Lauren Kraemer

Academic interests

My research interests include chronic disease prevention through nutrition, physical activity, and interventions in the built environment. I am also interested in how changes in health policy, environments, and socioeconomic factors impact health behaviors and chronic disease outcomes. The impact of health disparities on health outcomes is also of particular interest. I am curious about the effects of community gardens and home garden initiatives on fruit and vegetable intake, physical activity, social capital development, and chronic disease prevention. I am also keenly interested in utilizing public health principles and theory to inform the interventions and programs we design, develop, and deliver through the extension program.


Lauren Kraemer, MPH is an Associate Professor of Practice in the College of Health with Oregon State University Extension Service in Hood River and Wasco Counties. Lauren’s work and research interests focus on three areas: Food Systems, Chronic Disease Prevention, and Climate Health & Resiliency.  

Lauren’s work in food systems includes serving as a Steering Committee member for the Gorge Food Security Coalition and managing the Mid-Columbia SNAP-Ed Program. Most recently, Lauren has initiated a community garden project at affordable housing sites in partnership with the Mid-Columbia Housing Authority and OSU’s Master Gardener Program. Lauren also manages a cadre of volunteers that support community nutrition outreach into food pantries, schools, farmers markets, and health clinics utilizing OSU’s Food Hero and Grow This! Programs.

Lauren’s work in chronic disease prevention overlaps with the nutrition and physical activity education and programs she provides alongside her role as the Statewide Ambassador and master trainer for the StrongPeople™ Program.

Lauren’s work in climate health and resiliency includes creating a community air quality monitoring initiative which has placed 20 monitors at schools, orchards, and other community organizations to improve air quality literacy as well as student and staff health. In this field, Lauren also researched and developed a comprehensive Community Response Plan for wildfire smoke in the Columbia Gorge. Lauren also led the development of an outreach and education campaign to promote accessible DIY air filtration devices. (Funding for these programs came from Oregon Department of Environmental Quality and OHSU Knight Cancer Foundation.)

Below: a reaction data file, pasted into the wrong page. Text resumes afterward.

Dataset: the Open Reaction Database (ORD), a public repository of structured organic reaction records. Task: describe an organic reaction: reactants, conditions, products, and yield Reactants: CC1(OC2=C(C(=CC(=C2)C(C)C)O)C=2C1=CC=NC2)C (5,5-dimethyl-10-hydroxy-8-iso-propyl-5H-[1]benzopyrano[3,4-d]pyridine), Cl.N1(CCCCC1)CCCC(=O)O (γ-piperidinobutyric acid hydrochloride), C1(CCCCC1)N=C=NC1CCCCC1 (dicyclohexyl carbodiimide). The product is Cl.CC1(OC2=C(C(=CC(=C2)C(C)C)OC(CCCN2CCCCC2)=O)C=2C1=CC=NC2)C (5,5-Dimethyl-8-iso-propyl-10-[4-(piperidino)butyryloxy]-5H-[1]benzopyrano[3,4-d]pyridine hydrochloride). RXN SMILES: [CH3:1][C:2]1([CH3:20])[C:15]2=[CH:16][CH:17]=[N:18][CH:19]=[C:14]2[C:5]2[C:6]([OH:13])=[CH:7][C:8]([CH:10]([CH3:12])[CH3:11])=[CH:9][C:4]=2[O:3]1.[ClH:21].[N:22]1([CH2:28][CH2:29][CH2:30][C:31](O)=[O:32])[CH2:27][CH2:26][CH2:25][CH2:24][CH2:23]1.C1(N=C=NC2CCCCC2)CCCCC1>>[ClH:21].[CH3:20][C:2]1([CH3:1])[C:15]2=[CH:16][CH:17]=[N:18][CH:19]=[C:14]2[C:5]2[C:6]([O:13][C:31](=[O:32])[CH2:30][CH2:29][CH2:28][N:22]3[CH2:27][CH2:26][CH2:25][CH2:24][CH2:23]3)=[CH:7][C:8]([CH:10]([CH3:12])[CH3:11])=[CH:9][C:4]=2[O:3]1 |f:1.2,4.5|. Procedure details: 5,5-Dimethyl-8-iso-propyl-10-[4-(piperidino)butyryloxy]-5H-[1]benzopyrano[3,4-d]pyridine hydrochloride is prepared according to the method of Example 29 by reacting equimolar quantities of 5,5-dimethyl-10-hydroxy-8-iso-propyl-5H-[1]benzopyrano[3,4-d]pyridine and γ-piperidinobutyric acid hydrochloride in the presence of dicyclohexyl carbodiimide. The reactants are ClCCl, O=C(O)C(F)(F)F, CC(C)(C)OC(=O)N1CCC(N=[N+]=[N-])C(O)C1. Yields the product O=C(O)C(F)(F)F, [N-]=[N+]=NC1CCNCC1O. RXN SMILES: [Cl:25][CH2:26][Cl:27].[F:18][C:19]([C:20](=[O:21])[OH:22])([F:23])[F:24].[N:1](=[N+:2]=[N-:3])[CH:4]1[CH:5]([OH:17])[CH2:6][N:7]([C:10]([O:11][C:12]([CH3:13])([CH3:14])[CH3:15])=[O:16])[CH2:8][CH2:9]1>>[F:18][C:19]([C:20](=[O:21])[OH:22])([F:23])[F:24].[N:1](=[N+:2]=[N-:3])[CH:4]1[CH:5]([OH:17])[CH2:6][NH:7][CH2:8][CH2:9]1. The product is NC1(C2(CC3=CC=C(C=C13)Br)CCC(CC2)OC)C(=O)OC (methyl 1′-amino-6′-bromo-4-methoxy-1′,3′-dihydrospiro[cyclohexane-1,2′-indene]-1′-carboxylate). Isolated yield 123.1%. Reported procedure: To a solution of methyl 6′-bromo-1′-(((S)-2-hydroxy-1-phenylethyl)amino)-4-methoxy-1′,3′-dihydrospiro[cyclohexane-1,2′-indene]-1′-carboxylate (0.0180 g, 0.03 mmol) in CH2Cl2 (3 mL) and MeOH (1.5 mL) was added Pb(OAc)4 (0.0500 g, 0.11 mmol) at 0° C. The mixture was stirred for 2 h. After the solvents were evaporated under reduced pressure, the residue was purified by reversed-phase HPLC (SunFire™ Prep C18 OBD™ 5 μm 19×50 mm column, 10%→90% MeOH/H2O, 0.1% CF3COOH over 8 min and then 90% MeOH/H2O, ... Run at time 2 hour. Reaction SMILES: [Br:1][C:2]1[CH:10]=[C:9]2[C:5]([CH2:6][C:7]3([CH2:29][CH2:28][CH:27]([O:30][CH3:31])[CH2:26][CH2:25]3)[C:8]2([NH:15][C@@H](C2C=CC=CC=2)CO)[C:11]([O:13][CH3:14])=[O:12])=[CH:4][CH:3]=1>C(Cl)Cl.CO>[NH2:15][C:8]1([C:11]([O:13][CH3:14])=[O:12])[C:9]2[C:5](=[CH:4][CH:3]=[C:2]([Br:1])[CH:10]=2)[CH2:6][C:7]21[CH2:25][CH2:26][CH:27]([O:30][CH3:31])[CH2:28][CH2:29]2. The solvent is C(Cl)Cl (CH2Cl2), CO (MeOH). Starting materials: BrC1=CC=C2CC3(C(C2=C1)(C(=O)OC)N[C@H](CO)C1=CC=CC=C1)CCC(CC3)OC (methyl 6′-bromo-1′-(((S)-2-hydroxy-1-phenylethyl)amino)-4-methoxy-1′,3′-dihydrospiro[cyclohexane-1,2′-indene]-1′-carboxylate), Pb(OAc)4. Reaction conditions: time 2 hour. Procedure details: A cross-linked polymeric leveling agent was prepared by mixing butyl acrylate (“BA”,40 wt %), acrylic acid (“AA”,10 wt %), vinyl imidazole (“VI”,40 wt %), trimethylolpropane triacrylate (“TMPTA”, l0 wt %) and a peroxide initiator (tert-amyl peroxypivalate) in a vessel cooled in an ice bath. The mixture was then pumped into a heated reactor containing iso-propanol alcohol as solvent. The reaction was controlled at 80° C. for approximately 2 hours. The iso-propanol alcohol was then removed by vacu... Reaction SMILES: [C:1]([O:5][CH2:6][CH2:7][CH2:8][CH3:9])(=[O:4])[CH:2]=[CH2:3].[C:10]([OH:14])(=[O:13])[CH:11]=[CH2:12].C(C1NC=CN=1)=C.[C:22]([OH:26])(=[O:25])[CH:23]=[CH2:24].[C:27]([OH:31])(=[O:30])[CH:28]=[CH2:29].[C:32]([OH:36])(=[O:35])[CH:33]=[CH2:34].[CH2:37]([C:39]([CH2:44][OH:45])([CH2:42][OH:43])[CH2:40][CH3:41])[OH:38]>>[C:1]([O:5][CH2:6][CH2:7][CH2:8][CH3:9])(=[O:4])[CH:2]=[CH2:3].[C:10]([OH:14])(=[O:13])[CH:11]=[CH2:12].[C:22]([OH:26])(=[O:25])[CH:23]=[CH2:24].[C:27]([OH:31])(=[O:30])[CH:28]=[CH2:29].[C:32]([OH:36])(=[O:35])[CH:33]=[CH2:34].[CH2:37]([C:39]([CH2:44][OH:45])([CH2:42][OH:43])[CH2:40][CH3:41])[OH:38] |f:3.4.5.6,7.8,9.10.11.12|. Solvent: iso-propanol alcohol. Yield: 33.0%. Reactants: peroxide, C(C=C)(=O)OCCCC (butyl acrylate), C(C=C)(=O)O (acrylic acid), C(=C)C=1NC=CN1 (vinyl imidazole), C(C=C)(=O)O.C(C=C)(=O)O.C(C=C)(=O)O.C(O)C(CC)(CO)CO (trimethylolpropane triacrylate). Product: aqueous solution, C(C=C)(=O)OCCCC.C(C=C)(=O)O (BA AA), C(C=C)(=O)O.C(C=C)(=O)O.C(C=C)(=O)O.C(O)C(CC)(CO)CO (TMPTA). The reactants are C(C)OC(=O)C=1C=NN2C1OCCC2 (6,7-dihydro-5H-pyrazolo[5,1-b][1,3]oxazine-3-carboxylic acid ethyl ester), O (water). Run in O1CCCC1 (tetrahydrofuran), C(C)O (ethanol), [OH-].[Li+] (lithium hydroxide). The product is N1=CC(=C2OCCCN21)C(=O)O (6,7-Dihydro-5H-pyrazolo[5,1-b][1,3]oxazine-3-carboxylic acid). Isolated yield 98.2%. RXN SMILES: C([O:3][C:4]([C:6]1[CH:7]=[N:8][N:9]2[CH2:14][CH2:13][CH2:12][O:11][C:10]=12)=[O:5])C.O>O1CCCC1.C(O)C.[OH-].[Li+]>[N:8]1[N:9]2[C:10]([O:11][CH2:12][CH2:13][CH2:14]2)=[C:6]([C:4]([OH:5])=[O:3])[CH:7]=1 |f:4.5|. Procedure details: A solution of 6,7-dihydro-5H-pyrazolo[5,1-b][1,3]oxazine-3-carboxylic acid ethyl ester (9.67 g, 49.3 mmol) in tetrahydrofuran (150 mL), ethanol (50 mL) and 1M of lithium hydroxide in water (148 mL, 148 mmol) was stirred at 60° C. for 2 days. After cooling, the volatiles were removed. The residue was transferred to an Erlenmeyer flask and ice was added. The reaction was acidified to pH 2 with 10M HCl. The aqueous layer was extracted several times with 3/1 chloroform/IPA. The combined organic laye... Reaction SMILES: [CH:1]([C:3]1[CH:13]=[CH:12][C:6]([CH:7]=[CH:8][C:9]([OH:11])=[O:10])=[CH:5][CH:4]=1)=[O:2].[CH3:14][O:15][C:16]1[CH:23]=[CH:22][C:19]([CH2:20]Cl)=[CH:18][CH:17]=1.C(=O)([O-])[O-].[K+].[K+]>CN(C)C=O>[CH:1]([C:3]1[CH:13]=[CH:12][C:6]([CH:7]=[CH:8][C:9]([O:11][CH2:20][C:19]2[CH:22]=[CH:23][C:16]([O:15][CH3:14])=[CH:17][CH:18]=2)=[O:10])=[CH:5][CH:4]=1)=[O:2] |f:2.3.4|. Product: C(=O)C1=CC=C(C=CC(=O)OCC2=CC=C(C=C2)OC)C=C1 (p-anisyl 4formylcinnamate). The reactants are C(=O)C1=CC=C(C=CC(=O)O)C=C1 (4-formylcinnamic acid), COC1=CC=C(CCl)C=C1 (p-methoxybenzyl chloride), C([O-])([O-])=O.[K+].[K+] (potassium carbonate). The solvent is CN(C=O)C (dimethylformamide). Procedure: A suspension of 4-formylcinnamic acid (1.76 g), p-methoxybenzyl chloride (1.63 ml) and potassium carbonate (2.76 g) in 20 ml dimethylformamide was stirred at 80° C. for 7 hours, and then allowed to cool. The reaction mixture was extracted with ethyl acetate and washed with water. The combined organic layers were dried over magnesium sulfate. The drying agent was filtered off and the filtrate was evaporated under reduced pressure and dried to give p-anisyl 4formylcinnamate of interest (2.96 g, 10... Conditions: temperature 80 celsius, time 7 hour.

Historically, Lauren helped to write and develop an online preparedness course for the Cascadia Subduction Zone Event (funding from USDA-NIFA) as well as a series of Survival Basics publications and regularly teaches community disaster preparedness classes focused on household preparedness of food, water, and waste management supplies.

Lauren is a systems thinker and passionate about understanding how to make connections between people and programs to help address complex public health challenges in an equitable, trauma-informed, and inclusive way.  Lauren is also interested in utilizing public health principles and theory to inform the interventions and programs we design, develop, and deliver through the Extension Service. Lauren would love to partner with campus-based college faculty to design, develop, deliver, and evaluate programs in her communities.